Once 7Q5 is firmly identified with Mark 6:52-53 then the probability that 7Q4 is to be identified with 1 Tim. 3:16, 4:1,3 and 7Q8 with James 1:23-24 becomes very strong. The remaining fragments are so small that dogmatism is untenable—O’Callaghan’s identifications are possible, but cannot be insisted upon. It seems to me that 7Q5, 4, and 8 may be viewed as relevant to the thesis of this book in the following sense.That someone should have such a collection of New Testament writings at such an early date may suggest their early recognition as Scripture and even imply an early notion of a New Testament canon.

  4. Paul says

    I have the print version of this article and it’s dazzling how many similarities there were between the Christians as they evolved within the framework of Judaism and apparently adopted an Essene covenant ritual on the festival of Shevuot, otherwise known as the day of Pentecost (Acts 2:1). The synagogue reading for this day is about the revelation at Mount Sinai in Exodus chapter 19 as well as the revelation to the Babylonian captivity in Ezekiel chapter 1. As commentator James noted, the book of Enoch is referenced in the book of Jude and of course this mystical tradition is found in Revelation chapter 4 that is a work produced at a certain stage of the evolution of what was a distinctly Jewish form of gnosticism, as Gershom Scholem explains:
    “As a matter of fact there exists indubitable proof that among certain groups of Jewish Gnostics who tried to stay within the religious community of rabbinical Judaism, Gnostic speculation and related semi-mythical thought was kept alive. Traces of such ideas in Aggadic literature are few but they exist. Thus for instance there is the well-known saying of the Babylonian teacher Rav in the third centuryu A.D.: ‘Ten are the qualities with which the world has been created: wisdom, insight, knowledge, force, appeal, power, justice, right, love and compassion.’ Or the following reference to seven hypostases of similar general ideas of the kind so often found in the names of Gnostical aeons: Seven middoth serve before the throne of glory: wisdom, right and justice, love and mercy, truth and peace.’ What the aeons and the archons are to the Gnostics, the middoth are to this form of seculation, i.e. the hypostatized attributes of God” (“Major Trends in Jewish Mysticism” p.74).
    Before the discovery of the Dead Sea Scrolls which contained a hymn (4Q286-287) of a Heavenly “Chariot” or “Throne” vision and we have the account in Josephus’ writings of the Essene oath to “preserve the books belonging to their sect, and the means of the angels” (“War” 2.8.7) and here’s a link to Josephus on the Essenes:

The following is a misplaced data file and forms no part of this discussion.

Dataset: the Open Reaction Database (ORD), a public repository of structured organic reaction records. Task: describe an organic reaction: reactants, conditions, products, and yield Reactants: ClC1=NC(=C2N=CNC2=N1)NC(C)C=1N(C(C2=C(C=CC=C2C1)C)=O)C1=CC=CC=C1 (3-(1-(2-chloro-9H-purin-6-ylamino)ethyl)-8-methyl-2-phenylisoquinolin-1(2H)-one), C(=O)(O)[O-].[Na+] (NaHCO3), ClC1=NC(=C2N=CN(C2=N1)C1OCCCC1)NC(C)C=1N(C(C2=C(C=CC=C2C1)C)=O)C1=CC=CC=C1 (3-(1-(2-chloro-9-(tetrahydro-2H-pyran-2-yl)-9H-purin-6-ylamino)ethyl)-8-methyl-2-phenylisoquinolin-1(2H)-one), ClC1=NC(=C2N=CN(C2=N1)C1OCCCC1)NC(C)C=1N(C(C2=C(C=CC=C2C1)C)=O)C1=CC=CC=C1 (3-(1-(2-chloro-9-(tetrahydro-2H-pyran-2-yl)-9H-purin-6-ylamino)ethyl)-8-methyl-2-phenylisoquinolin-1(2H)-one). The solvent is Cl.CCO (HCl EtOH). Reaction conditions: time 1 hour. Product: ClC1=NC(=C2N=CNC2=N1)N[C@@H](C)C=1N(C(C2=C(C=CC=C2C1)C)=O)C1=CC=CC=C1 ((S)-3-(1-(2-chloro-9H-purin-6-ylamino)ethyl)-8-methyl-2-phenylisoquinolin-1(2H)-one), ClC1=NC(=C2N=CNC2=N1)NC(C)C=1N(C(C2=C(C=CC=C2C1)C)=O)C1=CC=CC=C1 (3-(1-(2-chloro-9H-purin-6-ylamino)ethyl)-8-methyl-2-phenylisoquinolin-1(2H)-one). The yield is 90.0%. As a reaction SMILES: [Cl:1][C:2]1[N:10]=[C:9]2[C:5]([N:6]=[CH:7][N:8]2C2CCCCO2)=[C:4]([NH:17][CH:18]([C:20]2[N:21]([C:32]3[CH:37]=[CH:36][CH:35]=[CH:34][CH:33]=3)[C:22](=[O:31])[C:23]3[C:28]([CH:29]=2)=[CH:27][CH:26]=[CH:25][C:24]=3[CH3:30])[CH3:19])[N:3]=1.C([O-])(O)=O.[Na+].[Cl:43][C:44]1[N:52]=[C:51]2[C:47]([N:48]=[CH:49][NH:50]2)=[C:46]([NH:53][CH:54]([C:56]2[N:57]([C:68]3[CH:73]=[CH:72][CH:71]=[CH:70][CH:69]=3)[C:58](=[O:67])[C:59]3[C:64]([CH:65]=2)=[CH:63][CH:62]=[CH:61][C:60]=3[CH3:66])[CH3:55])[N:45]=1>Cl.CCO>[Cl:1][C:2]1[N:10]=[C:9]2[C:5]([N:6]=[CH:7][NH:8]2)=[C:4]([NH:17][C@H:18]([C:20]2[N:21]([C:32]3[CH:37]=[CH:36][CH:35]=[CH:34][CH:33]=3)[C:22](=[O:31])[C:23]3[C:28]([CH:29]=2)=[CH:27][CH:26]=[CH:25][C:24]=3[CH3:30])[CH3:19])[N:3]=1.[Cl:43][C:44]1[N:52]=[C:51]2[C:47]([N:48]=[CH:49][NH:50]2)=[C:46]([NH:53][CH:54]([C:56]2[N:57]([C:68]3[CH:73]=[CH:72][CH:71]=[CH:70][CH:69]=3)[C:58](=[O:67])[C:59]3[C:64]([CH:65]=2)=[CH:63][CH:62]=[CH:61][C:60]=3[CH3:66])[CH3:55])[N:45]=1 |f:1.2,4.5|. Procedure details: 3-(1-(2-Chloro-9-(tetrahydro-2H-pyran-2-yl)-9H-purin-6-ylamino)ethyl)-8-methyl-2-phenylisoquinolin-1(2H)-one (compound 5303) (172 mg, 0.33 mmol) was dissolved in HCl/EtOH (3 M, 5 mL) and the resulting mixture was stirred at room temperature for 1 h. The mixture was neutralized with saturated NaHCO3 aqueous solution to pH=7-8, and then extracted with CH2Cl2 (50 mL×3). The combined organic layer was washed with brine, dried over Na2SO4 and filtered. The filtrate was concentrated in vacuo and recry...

5. GENE says

    Some have claimed that Christianity had its beginnings at Qumran. Nevertheless, many striking differences can be noted between the religious views of the Qumran sect and the early Christians. The Qumran writings reveal ultrastrict Sabbath regulations and an almost obsessive preoccupation with ceremonial purity. (Matthew 15:1-20; Luke 6:1-11) Much the same could be said regarding the Essenes’ seclusion from society, their belief in fate and the immortality of the soul, and their emphasis on celibacy and mystical ideas about participating with the angels in their worship. This shows them to be at variance with Jesus’ teachings and those of early Christians.—Matthew 5:14-16; John 11:23, 24; Colossians 2:18; 1 Timothy 4:1-3.

  6. GENE says

    Does the Bible Quote From the Book of Enoch?

    The Book of Enoch is an apocryphal and pseudepigraphic text. It is falsely ascribed to Enoch. Produced probably sometime during the second and first centuries B.C.E., it is a collection of extravagant and unhistorical Jewish myths, evidently the product of exegetical elaborations on the brief Genesis reference to Enoch. This alone is sufficient for lovers of God’s inspired Word to dismiss it.

    In the Bible, only the book of Jude contains Enoch’s prophetic words: “Look! Jehovah came with his holy myriads, to execute judgment against all, and to convict all the ungodly concerning all their ungodly deeds that they did in an ungodly way, and concerning all the shocking things that ungodly sinners spoke against him.” (Jude 14, 15) Many scholars contend that Enoch’s prophecy against his ungodly contemporaries is quoted directly from the Book of Enoch. Is it possible that Jude used an unreliable apocryphal book as his source?